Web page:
Breakups freaking suck. They’re uncomfortable. They’re miserable. They’re at the bottom of everyone’s list of favorite things to do. But they happen. And every now and then, a breakup comes along that completely devastates and destroys you. And when this happens, it can be hard to see the light at the end of the breakup tunnel.
Personally, I’ve had more failed relationships than I’d like to remember. These breakups have been of different shapes, sizes, and durations. I’ve been totally blindsided by a dumping. I’ve been the apologetic dumper. I even have some “mutual understandings” under my belt. But one break-up in particular seemed to be the one that might break me. I was completely inconsolable. I couldn’t eat. I stopped showering. I sank into a depression that I wouldn’t wish on my worst enemy. But after a long, long time, I came out on the other side and I’d like to think I’m better for it.
So what do you do to get over those breakups that feel like they’re breaking you? Of course breakups, just like relationships, are all unique little snowflakes, but these 5 steps to getting over it are a great place to start.
Let yourself be sad.
After a breakup, you might feel pressure to “bounce back” and recover from the loss with the grace of an Olympic gymnast. I’m here to tell you that it’s OKAY to be sad. The end of a relationship is kind of like a death. All the feelings and time you need to process it are completely valid.
You might need to cry, you might need to scream into a pillow. If you’re like me, you might need to simultaneously watch true crime and listen to moody indie rock while rocking back and forth in a corner.
Whatever it is that you need to do to honor your feelings, don’t be ashamed. It’s totally understandable to wallow when you’re going through something traumatic. Breakups are total upheavals of the life and love that you’ve held on to for so long. So don’t judge yourself for being down, and let yourself feel your feelings. You’re grieving the life that you had with your partner. Allow yourself the time and space to go on that journey.
Cut off all communication.
When the split is fresh, it can be incredibly tempting to text your ex. They’re someone that you’re used to talking to every day. You consult each other about everything. Their numbers on speed dial. Plus, you can still talk as friends… Right?
Whether or not you plan to venture into a friendship with your ex down the line, a complete, extended break from communication is absolutely necessary to get over a breakup. Staying in touch keeps you in the relationship mindset and will just confuse and prolong your grief. You have to break the habit of talking to them in order to move forward.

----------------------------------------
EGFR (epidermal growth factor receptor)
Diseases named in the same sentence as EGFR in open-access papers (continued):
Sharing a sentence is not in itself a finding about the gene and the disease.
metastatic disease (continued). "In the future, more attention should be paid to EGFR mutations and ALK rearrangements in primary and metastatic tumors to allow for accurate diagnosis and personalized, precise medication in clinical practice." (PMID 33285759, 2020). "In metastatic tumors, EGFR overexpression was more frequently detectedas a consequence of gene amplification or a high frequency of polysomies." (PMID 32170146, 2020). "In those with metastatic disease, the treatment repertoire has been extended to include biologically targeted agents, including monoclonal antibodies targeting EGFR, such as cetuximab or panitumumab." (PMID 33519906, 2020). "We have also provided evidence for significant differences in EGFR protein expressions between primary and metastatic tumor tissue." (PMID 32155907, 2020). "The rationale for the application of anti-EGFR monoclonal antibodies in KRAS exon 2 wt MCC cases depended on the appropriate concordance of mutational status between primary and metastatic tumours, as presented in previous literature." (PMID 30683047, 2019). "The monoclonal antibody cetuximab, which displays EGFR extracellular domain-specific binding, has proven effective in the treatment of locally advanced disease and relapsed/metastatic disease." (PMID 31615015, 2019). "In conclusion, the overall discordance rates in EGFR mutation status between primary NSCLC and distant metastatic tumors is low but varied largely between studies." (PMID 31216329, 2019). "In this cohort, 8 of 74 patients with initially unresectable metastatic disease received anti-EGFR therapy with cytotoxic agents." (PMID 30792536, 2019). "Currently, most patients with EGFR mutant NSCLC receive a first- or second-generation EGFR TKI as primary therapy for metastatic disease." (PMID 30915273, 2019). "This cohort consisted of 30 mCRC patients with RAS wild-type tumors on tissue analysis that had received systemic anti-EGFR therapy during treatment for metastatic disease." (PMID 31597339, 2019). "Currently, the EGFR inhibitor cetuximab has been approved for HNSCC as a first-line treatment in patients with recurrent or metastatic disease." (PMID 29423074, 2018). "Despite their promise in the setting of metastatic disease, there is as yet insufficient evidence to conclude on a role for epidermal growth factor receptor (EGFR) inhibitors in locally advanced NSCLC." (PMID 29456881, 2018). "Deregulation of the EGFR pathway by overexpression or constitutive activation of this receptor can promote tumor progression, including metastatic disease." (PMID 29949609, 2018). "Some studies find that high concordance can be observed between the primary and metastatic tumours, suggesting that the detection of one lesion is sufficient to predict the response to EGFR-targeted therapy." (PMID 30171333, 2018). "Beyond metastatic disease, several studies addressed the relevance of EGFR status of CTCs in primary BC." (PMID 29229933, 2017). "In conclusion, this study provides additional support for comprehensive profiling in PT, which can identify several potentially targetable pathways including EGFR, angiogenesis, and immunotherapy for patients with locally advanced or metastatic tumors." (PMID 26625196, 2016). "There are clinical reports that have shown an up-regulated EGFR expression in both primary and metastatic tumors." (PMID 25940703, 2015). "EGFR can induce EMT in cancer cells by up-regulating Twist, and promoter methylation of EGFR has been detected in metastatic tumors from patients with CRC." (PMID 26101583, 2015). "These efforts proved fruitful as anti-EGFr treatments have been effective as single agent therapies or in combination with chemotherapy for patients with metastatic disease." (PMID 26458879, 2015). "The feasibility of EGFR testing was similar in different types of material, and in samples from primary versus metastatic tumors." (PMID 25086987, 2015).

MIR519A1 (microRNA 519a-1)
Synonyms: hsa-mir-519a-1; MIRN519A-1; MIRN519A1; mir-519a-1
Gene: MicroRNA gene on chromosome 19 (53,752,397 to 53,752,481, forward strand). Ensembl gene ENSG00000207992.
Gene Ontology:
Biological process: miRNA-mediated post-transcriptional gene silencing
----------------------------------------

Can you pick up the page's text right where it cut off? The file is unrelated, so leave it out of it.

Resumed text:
This also includes social media interaction. Block, block, block! I cannot express the importance of this step enough. Once a breakup is final, talking to your ex about it will just torture the both of you and put up roadblocks on your way to acceptance.
Reconnect with friends.
It’s common for some friendships to suffer when you’re in a committed relationship. To focus on your partner, you have to take some time away from your other relationships. There are only so many hours in the day. But when a breakup comes around, reconnecting with your friends is essential to healing.
Surround yourself with people who love and accept you. Vent to them. Go out and party with them. Let them distract you from the constant thoughts of your ex. Remind yourself that there are other people out in the world that make you happy, and let them make you happy.
Start something new.
A huge part of getting over a breakup is breaking the routine that you had with them. You’re not waking up together anymore, you’re not talking throughout the day, you’re not kissing each other goodnight. A great way to move on is to replace these habits with new, healthy ones.
Maybe take a class, or learn something that you’ve had an interest in for a while but never had time for. Change up your morning routine or your exercise routine. Maybe rearrange the furniture in your bedroom. These changes can be small or as big as you’re comfortable with, but make some. You’re carving out a new post-relationship life for yourself, so make it your own.
Reinvest in yourself.
So you’ve allowed yourself adequate time to grieve, have surrounded yourself with a loving support system, and have begun to break your old routines. Now what?
Some people like to stay single for a while after breaking up. Some like to jump right back into the dating game. Both are valid, and everyone can choose the right path for themselves. But remember that you’ve just been through something traumatic. As you move forward, keep your own happiness and success at the forefront of your mind. Keep your individual goals intact and stay invested in your wellness. After all, there is no relationship more important than the one that you have with yourself.
Laurie Magers is a comedy writer and actor living in Los Angeles. Her favorite color is red and her favorite food is crab legs. Check out more from her at www.lauriemagers.com.